Kaya Chou-Kudu '20 Creates an Inclusive Environment for STEM Students
I often think about the fact that if I had not come to Simmons, it’s very likely that I would have felt out of place in a programming class and chosen not to pursue computer science.
What are you studying?
Why did you pursue your degree?
When I first came to Simmons, I was completely undecided about what I wanted to study. In my first-year, I took "Intro to Computer Science" with Nanette Veilleux and fell in love with coding. There's something so special about learning computer science in a room full of women, who could all see ourselves in our professor. Especially in a field like computer science which is so male-dominated, Simmons promotes a welcoming classroom atmosphere where I don’t have to worry about being overshadowed or overlooked because of my gender.
In fact, studies show that women in STEM often switch to a non-STEM path in college because of a lack of support and representation in the field. I often think about the fact that if I had not come to Simmons, it’s very likely that I would have felt out of place in a programming class and chosen not to pursue computer science.
Tell us about SharkHack.
This fall, I had the honor of hosting SharkHack along with five amazing co-organizers. SharkHack is Simmons University’s annual hackathon, a 24-hour period where students brainstorm, design, and code any project of their choice. SharkHack welcomes students of all levels and focuses on creating an inclusive environment for women and nonbinary students.
This year, participants competed and won prizes from categories such as Best Social Good Hack, Best Machine Learning, and Best UI/UX Design. We also had a variety of exciting workshops focused on innovative technologies, internship and career advice, and even a late-night Zumba class! As a first time organizer, I learned how much work goes into an event in order to make sure the attendees have a good experience. Although organizing the event was not easy, it was all worth it when we got to see hackers demo their projects.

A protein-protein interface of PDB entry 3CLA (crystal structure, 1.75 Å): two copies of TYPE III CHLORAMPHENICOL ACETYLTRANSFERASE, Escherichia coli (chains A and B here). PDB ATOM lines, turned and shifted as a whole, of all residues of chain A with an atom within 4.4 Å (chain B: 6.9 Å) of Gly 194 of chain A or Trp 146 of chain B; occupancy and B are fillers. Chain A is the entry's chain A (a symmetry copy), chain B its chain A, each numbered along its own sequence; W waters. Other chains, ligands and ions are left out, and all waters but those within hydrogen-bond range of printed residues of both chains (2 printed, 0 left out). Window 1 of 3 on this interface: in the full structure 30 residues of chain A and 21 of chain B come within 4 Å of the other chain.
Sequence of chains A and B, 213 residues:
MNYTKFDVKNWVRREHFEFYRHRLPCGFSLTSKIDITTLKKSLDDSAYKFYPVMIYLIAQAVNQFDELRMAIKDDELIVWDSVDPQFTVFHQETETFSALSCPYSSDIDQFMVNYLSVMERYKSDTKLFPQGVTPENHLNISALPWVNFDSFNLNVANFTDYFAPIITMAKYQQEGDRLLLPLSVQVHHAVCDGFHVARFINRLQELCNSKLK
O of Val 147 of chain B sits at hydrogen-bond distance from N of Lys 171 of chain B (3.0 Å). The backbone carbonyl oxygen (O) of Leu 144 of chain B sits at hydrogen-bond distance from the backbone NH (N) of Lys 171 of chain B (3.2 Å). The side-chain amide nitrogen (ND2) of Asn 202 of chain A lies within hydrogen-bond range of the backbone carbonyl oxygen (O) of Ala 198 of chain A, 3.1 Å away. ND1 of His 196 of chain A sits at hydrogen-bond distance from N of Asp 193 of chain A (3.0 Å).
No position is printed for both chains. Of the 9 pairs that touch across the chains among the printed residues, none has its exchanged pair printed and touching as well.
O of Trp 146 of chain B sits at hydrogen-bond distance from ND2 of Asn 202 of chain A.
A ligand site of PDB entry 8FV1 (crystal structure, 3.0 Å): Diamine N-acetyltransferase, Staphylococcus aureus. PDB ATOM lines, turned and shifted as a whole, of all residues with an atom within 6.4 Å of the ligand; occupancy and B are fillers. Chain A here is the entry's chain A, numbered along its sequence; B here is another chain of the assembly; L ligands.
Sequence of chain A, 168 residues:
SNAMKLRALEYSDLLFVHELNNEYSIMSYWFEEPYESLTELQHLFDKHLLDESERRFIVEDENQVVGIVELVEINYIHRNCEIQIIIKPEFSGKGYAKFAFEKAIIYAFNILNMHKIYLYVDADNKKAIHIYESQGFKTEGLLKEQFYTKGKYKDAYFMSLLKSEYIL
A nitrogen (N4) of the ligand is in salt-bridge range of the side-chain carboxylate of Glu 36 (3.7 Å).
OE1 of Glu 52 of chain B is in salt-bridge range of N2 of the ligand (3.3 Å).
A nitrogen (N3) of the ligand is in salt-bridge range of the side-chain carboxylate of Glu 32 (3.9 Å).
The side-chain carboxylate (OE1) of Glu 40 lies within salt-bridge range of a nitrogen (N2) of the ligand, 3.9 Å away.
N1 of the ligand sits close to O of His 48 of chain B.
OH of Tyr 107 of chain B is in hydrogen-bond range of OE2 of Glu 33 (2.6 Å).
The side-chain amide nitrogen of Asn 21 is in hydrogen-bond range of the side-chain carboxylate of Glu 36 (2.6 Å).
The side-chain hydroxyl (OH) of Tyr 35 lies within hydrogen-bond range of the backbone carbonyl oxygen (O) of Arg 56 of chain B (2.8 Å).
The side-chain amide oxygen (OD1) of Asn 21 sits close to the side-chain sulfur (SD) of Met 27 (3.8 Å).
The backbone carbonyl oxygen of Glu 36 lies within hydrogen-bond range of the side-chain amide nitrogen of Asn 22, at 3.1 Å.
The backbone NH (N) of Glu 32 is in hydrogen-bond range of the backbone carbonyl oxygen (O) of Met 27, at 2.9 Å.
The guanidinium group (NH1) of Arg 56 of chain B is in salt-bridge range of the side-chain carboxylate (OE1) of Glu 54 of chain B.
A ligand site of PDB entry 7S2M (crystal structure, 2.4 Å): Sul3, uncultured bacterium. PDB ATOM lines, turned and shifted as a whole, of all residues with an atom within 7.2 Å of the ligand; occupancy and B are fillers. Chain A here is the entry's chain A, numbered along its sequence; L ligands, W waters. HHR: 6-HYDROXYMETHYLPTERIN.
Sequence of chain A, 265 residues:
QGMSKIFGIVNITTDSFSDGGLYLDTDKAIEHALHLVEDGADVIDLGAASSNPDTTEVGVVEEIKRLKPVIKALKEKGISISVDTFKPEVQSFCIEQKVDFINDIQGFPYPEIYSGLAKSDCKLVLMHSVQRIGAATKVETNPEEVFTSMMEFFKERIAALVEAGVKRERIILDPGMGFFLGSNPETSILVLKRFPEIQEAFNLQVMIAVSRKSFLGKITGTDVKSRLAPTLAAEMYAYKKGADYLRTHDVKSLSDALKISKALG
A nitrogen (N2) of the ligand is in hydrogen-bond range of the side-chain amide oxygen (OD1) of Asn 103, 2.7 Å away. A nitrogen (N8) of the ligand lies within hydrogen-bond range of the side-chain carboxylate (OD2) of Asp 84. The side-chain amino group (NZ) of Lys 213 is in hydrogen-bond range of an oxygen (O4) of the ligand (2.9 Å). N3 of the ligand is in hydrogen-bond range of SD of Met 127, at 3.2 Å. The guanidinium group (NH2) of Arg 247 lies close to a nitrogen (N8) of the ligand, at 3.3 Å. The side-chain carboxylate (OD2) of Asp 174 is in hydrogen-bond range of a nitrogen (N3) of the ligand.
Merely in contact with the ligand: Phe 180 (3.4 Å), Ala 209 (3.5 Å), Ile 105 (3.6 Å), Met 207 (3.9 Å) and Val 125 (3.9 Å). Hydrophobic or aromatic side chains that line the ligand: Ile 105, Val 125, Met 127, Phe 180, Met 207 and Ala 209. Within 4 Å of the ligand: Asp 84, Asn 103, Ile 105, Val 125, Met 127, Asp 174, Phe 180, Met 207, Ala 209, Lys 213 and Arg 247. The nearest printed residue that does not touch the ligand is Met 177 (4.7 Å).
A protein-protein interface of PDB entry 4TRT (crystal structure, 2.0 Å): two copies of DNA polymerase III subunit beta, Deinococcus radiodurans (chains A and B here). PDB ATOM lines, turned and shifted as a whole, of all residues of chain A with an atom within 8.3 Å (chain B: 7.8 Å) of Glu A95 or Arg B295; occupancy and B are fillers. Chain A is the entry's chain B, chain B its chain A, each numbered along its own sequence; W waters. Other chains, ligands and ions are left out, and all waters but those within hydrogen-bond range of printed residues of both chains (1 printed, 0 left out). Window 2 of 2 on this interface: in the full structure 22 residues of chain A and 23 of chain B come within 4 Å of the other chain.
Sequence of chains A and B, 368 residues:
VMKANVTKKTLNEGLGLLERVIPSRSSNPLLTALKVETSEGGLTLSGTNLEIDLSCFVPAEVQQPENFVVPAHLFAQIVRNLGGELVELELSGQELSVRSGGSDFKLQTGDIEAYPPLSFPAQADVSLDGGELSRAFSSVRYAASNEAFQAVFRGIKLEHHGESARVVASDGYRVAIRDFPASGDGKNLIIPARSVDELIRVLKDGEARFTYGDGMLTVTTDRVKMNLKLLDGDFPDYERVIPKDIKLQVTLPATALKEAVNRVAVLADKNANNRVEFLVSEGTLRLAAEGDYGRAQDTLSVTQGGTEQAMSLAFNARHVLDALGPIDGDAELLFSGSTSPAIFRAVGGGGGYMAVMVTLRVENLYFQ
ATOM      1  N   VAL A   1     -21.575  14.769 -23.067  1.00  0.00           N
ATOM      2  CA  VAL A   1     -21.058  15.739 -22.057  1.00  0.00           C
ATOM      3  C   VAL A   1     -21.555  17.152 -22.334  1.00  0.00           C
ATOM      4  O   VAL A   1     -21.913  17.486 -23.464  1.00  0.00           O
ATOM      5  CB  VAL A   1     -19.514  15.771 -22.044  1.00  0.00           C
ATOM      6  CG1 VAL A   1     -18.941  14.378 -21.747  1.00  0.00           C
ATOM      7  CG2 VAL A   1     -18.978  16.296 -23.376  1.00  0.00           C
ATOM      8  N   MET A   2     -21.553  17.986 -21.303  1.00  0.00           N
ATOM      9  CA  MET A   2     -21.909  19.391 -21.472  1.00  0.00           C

Tell us about your internship experience with Clearly Innovative Inc.
I first came across Clearly Innovative while completing a software engineering internship at a startup in DC. The company I interned at was working out of Clearly Innovative’s Inclusive Innovation Incubator (IN3), a community space for startups, entrepreneurs, and technologists, providing office/event space and programming, and focusing on diversity and inclusion.
While working at IN3, I was able to sit in on pitches from entrepreneurs, participate in tech workshops, and even get involved in teaching a workshop of my own! I designed and taught a UI/UX workshop to middle schoolers, an experience that pushed me far out of my comfort zone, yet ended up being extremely fulfilling.
As an introvert, I’ve always struggled with public speaking. Getting in front of a room full of people is one of my biggest fears. With all of these fears in mind, I still kept coming back to the overall mission: make STEM accessible to marginalized communities and teach youth how to address social issues. I was able to build an engaging social-impact focused curriculum that guided the kids to conduct user research and prototype apps focused on food justice. Teaching this workshop was one of the most nerve-wracking endeavors I’ve ever taken on. The main lesson I’ve taken away is that doing work which has an impact beyond self, improving the lives of individuals and communities, allows you to overcome even your deepest fears.
Do you have a favorite Simmons memory?
The summer after my first-year, I had the opportunity to go abroad with Professor Horn on a faculty-led travel course to Bali. The class focused on social entrepreneurship, and we spent a month working with Balinese college students to build socially impactful business models. The course was one of the most challenging yet profound experiences that I've had — we worked 9-5 every day brainstorming ideas, challenging assumptions, and surveying local community members.
My team was composed of two Americans and three Balinese students, and we learned a lot about communication in a team, cross-culturally but also across different personalities. These weeks really tested us, but I still remember the feeling of relief and reward after we presented our final project pitch to the local community. Looking back on the experience, I learned so much, made friends for life, and walked away with memories that I will cherish forever.